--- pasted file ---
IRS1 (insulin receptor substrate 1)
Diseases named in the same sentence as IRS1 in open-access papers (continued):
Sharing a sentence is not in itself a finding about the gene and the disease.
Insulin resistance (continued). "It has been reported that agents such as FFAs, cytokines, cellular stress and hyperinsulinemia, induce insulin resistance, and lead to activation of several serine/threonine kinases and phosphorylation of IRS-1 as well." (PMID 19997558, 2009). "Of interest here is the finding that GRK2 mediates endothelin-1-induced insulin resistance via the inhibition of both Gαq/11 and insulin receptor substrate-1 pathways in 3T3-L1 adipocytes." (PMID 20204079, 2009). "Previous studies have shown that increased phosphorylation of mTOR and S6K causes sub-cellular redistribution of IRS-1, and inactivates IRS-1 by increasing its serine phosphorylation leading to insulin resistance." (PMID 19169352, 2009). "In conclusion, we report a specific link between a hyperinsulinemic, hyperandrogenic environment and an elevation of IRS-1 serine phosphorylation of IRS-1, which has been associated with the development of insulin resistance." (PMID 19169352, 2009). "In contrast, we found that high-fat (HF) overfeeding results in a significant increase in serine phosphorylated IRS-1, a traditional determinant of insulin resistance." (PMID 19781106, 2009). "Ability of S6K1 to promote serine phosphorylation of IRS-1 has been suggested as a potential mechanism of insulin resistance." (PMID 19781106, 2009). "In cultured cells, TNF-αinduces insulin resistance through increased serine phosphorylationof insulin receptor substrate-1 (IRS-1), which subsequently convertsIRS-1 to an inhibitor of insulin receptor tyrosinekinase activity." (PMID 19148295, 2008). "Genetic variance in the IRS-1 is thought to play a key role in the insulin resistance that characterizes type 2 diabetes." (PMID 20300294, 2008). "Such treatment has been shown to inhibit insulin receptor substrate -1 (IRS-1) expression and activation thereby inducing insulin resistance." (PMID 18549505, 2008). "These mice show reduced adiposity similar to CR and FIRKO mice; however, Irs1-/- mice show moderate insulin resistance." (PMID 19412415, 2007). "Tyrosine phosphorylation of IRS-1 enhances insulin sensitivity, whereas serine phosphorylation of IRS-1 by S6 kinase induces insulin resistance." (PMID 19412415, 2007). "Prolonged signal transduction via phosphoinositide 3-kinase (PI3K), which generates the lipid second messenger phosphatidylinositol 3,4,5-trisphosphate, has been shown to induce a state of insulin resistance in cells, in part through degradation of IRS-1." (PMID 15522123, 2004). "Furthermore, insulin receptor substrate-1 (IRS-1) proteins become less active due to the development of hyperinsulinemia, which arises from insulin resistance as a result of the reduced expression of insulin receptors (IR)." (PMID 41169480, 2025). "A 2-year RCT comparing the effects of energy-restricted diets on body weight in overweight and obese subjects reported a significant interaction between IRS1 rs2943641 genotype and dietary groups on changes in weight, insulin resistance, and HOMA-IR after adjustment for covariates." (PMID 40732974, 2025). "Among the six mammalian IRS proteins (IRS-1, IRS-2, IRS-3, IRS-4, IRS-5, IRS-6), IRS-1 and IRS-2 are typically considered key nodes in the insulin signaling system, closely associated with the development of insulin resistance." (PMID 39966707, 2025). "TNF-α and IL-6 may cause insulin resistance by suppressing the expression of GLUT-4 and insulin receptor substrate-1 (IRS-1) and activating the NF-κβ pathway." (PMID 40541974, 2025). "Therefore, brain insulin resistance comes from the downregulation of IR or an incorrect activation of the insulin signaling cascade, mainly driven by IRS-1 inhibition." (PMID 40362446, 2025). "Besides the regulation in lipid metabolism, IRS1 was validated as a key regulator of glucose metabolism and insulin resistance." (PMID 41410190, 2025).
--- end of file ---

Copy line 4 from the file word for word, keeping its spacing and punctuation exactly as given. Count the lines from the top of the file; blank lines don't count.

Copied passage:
Insulin resistance (continued). "It has been reported that agents such as FFAs, cytokines, cellular stress and hyperinsulinemia, induce insulin resistance, and lead to activation of several serine/threonine kinases and phosphorylation of IRS-1 as well." (PMID 19997558, 2009). "Of interest here is the finding that GRK2 mediates endothelin-1-induced insulin resistance via the inhibition of both Gαq/11 and insulin receptor substrate-1 pathways in 3T3-L1 adipocytes." (PMID 20204079, 2009). "Previous studies have shown that increased phosphorylation of mTOR and S6K causes sub-cellular redistribution of IRS-1, and inactivates IRS-1 by increasing its serine phosphorylation leading to insulin resistance." (PMID 19169352, 2009). "In conclusion, we report a specific link between a hyperinsulinemic, hyperandrogenic environment and an elevation of IRS-1 serine phosphorylation of IRS-1, which has been associated with the development of insulin resistance." (PMID 19169352, 2009). "In contrast, we found that high-fat (HF) overfeeding results in a significant increase in serine phosphorylated IRS-1, a traditional determinant of insulin resistance." (PMID 19781106, 2009). "Ability of S6K1 to promote serine phosphorylation of IRS-1 has been suggested as a potential mechanism of insulin resistance." (PMID 19781106, 2009). "In cultured cells, TNF-αinduces insulin resistance through increased serine phosphorylationof insulin receptor substrate-1 (IRS-1), which subsequently convertsIRS-1 to an inhibitor of insulin receptor tyrosinekinase activity." (PMID 19148295, 2008). "Genetic variance in the IRS-1 is thought to play a key role in the insulin resistance that characterizes type 2 diabetes." (PMID 20300294, 2008). "Such treatment has been shown to inhibit insulin receptor substrate -1 (IRS-1) expression and activation thereby inducing insulin resistance." (PMID 18549505, 2008). "These mice show reduced adiposity similar to CR and FIRKO mice; however, Irs1-/- mice show moderate insulin resistance." (PMID 19412415, 2007). "Tyrosine phosphorylation of IRS-1 enhances insulin sensitivity, whereas serine phosphorylation of IRS-1 by S6 kinase induces insulin resistance." (PMID 19412415, 2007). "Prolonged signal transduction via phosphoinositide 3-kinase (PI3K), which generates the lipid second messenger phosphatidylinositol 3,4,5-trisphosphate, has been shown to induce a state of insulin resistance in cells, in part through degradation of IRS-1." (PMID 15522123, 2004). "Furthermore, insulin receptor substrate-1 (IRS-1) proteins become less active due to the development of hyperinsulinemia, which arises from insulin resistance as a result of the reduced expression of insulin receptors (IR)." (PMID 41169480, 2025). "A 2-year RCT comparing the effects of energy-restricted diets on body weight in overweight and obese subjects reported a significant interaction between IRS1 rs2943641 genotype and dietary groups on changes in weight, insulin resistance, and HOMA-IR after adjustment for covariates." (PMID 40732974, 2025). "Among the six mammalian IRS proteins (IRS-1, IRS-2, IRS-3, IRS-4, IRS-5, IRS-6), IRS-1 and IRS-2 are typically considered key nodes in the insulin signaling system, closely associated with the development of insulin resistance." (PMID 39966707, 2025). "TNF-α and IL-6 may cause insulin resistance by suppressing the expression of GLUT-4 and insulin receptor substrate-1 (IRS-1) and activating the NF-κβ pathway." (PMID 40541974, 2025). "Therefore, brain insulin resistance comes from the downregulation of IR or an incorrect activation of the insulin signaling cascade, mainly driven by IRS-1 inhibition." (PMID 40362446, 2025). "Besides the regulation in lipid metabolism, IRS1 was validated as a key regulator of glucose metabolism and insulin resistance." (PMID 41410190, 2025).